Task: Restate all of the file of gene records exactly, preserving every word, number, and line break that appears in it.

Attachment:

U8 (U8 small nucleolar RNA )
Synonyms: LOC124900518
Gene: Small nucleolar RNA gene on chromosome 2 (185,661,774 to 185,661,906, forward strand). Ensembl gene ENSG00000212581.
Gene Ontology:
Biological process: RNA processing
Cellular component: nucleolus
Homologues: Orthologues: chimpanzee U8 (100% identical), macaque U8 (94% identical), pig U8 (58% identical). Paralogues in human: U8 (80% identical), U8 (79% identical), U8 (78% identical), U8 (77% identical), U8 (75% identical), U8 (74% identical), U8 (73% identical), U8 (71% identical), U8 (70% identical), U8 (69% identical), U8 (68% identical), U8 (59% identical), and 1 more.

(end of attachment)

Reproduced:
U8 (U8 small nucleolar RNA )
Synonyms: LOC124900518
Gene: Small nucleolar RNA gene on chromosome 2 (185,661,774 to 185,661,906, forward strand). Ensembl gene ENSG00000212581.
Gene Ontology:
Biological process: RNA processing
Cellular component: nucleolus
Homologues: Orthologues: chimpanzee U8 (100% identical), macaque U8 (94% identical), pig U8 (58% identical). Paralogues in human: U8 (80% identical), U8 (79% identical), U8 (78% identical), U8 (77% identical), U8 (75% identical), U8 (74% identical), U8 (73% identical), U8 (71% identical), U8 (70% identical), U8 (69% identical), U8 (68% identical), U8 (59% identical), and 1 more.